With that said, do NOT optimize for 4K unless you’ve genuinely got an EXTREMELY 4K biased workload… Which, realistically, you just plain do not. Stick with 64K unless you’ve got a very database heavy workload on an engine that uses smaller page sizes–16K for MySQL, potentially 8K for postgres.

But even then, you do not put the entire VM on a dataset with recordsize that small. Instead, you give the VM a root virtual disk on rs=64K, and another virtual disk for ONLY the database storage at the smaller recordsize.

Gotcha. Is the recommendation to use 64K record sizes based on the fact that qcow2 uses 64KB by default for it’s cluster size?

I have my current virtual machines on proxmox which is using zvols that are 8k in size. I am really thinking about getting off Proxmox so that I can fine-tune my datasets and qcow2 files. Would 64K be what you would recommend for a windows C drive for example to have Windows run smoothly?

I believe windows uses 4K cluster sizes if you are below 16TB. Wouldn’t this be good to match with the underlying ZFS file system?

Sorry I am getting a bit off topic to the original question but this may help me understand the theory of it better :slightly_smiling_face:

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Sorta-kinda, but not entirely: if you’re using qcow2, you DEFINITELY need to match your recordsize to the cluster_size parameter you used when you qemu-img created the qcow2 file. But even if you’re using raw, I recommend that size, for the same reason that QEMU defaults to it in the first place–it’s about the best blend between “not too much write amplification on the low end” and “not too much IOPS amplification on the high end.”

Even with ZVOL, I would recommend trying a larger volblocksize; Proxmox’s default 8K zvols perform horribly on most applications. I’m not 100% sure 64K will be the sweet spot there–might be 32K–but I’m quite positive that 8K was a terrible idea that the Proxmox devs should feel terrible about inflicting on so many users.

It’s probably worth noting that the latest PVE now defaults to 16K volblocksize, not 8K. Which may or may not have anything to do with the amicus curiae style bug report I submitted at the behest of affected Proxmox users last year, on that very topic. :cowboy_hat_face:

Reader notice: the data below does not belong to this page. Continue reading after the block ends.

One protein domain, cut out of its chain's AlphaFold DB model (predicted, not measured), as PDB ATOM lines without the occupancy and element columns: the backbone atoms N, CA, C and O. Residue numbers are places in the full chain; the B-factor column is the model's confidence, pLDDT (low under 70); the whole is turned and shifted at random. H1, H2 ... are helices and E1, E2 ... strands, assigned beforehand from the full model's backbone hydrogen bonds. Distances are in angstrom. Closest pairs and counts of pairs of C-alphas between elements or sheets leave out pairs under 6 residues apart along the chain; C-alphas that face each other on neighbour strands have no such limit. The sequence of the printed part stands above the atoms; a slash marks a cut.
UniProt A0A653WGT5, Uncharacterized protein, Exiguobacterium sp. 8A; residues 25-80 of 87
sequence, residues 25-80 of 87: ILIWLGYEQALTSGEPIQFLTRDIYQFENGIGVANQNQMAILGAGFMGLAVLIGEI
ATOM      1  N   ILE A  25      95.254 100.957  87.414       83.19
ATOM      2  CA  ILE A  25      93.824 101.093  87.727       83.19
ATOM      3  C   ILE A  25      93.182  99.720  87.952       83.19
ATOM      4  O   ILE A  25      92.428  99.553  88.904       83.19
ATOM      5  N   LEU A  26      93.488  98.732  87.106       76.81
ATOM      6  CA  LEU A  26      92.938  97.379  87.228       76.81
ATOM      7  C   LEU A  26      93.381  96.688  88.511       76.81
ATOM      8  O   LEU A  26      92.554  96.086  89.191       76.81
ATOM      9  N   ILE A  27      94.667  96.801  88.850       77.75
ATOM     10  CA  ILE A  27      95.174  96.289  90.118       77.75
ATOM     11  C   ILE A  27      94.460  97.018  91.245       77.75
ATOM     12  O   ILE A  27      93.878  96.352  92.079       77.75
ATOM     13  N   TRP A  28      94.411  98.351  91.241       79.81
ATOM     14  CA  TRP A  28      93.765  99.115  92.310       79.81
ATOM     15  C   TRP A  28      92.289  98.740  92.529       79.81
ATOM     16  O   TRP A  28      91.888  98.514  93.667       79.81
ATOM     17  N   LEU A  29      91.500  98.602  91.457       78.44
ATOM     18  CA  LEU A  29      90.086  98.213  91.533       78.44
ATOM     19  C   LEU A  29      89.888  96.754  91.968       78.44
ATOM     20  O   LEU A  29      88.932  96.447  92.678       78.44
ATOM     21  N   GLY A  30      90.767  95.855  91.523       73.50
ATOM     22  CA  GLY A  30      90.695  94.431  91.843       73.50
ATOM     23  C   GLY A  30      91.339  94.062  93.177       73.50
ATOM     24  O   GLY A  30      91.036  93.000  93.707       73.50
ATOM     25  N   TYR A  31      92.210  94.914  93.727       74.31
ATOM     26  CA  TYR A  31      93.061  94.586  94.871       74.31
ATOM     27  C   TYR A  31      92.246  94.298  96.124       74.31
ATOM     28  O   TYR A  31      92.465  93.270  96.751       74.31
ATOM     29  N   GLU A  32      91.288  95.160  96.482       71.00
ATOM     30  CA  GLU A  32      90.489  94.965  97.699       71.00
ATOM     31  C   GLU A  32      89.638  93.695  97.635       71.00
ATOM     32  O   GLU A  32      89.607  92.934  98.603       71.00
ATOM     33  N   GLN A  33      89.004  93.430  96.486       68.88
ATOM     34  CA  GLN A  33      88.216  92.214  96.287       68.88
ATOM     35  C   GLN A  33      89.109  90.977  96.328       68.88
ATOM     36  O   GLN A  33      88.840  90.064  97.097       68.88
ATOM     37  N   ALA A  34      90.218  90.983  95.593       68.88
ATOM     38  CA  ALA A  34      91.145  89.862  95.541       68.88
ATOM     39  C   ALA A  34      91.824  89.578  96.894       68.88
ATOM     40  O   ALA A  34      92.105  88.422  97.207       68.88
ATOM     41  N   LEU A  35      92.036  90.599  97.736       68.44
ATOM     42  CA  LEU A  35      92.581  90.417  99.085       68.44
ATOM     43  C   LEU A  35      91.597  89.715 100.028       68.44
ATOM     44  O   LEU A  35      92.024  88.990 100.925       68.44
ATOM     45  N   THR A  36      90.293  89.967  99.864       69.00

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This is great info, thank you!

I was under the assumption however that if my Windows VM using 4K cluster sizes would waste space by setting my record size to 64K.

I think I am wrong and that my understanding of this is wrong.

I though that my settings the record size to 64K means that that is the minimum size of a record. If Windows is storing 4K cluster sizes, wouldn’t that mean that I am losing 60K?

Do you have any resources a noob like me can read?

Windows can and will still issue 4KiB writes when it wants to (which isn’t frequently, for most workloads) but they’re batched up at the host level and hit the real metal in 64KiB (if rs=64K) blocks. You get hugely improved throughput for everything bigger than 4KiB writes, and the only real impact on your 4KiB I/O is a little read amplification… Which also won’t actually affect you in most workloads, since most 4KiB writes will be read back in larger batches anyway, when and if they’re read back (eg log streams) and so the extra data usually isn’t a “wasted” read anyway.

Like I said, database engines are where you need to get careful and consider multiple datasets with individually tuned recordsize. Beyond that, you’re basically just shooting for an intermediate value that strikes a balance between small I/O latency (smaller recordsize) and large I/O throughput (larger recordsize).

OpenZFS almost gets you there already with the default 128KiB, and for the same reason. We’re just going one step narrower than that, because VM storage behaves a lot like a DB engine that uses 64KiB extents.